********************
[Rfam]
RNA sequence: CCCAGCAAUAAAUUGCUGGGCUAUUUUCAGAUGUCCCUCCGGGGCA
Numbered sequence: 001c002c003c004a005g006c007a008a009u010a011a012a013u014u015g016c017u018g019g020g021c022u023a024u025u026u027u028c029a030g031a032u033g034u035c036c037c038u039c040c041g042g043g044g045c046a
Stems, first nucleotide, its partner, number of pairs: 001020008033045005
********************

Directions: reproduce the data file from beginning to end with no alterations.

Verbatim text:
[Rfam]
RNA sequence: CCCAGCAAUAAAUUGCUGGGCUAUUUUCAGAUGUCCCUCCGGGGCA
Numbered sequence: 001c002c003c004a005g006c007a008a009u010a011a012a013u014u015g016c017u018g019g020g021c022u023a024u025u026u027u028c029a030g031a032u033g034u035c036c037c038u039c040c041g042g043g044g045c046a
Stems, first nucleotide, its partner, number of pairs: 001020008033045005